Feature: Milan expo showcases innovations to help solve world food problems

September 22, 2015 7:55 am 

MILAN, Sept. 19 — The idea of growing crops on the walls of buildings or discovering the nutritional value and environmental impact of a food product simply by touching it may sound futuristic — but that is precisely what the future could have in store.

And in the battle to tackle the global hunger problem, let's not forget about those tasty edible bugs.

These are just a few examples from the world's first food-themed exposition currently under way in Milan that countries and organizations have envisioned in handling the enormous challenge of feeding the Earth's growing population, which by the United Nations' estimates could top 9 billion by 2050.

During the six-month event held under the theme of "Feeding the Planet, Energy for Life" through Oct. 31, about 150 countries and organizations are not only promoting their dietary cultures and local foods, but also offering insights into problems facing the world and presenting innovative ideas to ensure sustainable food systems.

Shedding light on the paradox of malnutrition and hunger in poor nations and overeating and obesity in rich countries, the "Pavilion Zero" of the United Nations exhibits a mountain of food waste in one room, noting one-third of food produced for human consumption is lost or wasted globally, amounting to about 1.3 billion tons per year.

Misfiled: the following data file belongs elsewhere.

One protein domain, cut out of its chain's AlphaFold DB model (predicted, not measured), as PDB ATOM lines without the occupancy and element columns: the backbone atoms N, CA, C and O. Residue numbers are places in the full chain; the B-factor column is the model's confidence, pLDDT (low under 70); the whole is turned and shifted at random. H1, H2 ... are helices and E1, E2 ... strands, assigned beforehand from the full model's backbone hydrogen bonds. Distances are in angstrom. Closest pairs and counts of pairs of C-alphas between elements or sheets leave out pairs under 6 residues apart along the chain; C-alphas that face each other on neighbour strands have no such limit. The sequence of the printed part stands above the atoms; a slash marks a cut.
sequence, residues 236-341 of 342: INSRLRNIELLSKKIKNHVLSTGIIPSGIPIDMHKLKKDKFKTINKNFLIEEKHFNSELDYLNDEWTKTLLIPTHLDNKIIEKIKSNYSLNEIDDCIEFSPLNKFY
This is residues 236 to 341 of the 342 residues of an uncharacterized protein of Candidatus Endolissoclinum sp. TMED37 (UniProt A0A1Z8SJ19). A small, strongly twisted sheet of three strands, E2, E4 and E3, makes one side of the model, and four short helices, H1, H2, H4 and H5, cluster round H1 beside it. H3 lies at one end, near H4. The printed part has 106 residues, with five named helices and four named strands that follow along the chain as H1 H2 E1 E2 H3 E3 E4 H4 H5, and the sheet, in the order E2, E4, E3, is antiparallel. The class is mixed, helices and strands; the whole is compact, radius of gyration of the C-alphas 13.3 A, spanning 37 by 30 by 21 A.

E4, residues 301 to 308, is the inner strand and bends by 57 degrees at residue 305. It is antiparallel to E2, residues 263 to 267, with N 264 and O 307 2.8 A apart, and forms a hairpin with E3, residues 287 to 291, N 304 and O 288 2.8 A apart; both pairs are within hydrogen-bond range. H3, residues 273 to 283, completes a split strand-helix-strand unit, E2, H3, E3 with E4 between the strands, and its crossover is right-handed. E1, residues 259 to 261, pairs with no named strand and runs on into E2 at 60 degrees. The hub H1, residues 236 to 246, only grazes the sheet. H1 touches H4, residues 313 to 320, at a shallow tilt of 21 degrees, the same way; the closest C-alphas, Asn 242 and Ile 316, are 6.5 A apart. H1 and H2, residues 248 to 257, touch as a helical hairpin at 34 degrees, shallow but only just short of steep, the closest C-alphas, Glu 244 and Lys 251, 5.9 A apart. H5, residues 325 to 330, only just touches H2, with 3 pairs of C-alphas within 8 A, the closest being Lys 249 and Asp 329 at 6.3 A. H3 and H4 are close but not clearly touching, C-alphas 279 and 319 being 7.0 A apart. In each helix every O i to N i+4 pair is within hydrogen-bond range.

If only 25 percent of the food lost or wasted was recovered, it would be enough to feed all the world's hungry, the pavilion says.

At the Swiss Pavilion, visitors are made aware of the importance of sharing and ethical consumption in today's world where resources are limited by a "simple and strong message," according to Andrea Arcidiacono, head of communication for the facility.

Visitors to its towers filled with boxes of salt, coffee, dried apples and cups for water, are free to take away or consume any amount of the products. How much will be left for later visitors and for how long will be determined by consumer behavior and their levels of awareness, as the products will not be replaced.

Slow Food international association questions the trend of mass production and disposal and presents alternatives to options provided by multinational agro-industrial businesses at its pavilion. The movement originally started in Italy in 1986 to counter fast food. The group supports small-scale farmers to promote food made with respect for the environment.

By allowing visitors to touch and smell various seasonings, herbs and nuts at its facility, it aims to raise awareness of the need to preserve biodiversity.

In an attempt to tackle challenges highlighted by these pavilions, the expo offers a glimpse of future technologies.

In the Future Food District, visitors to a supermarket operated by an Italian co-op can experience futuristic shopping.

When shoppers touch products, interactive digital displays show key information about the items such as their origin, nutrients, the presence of any allergenic ingredients, and the product's "carbon footprint," or the amount of greenhouse gases emitted in the food supply chain. In short, smart shopping at your fingertips.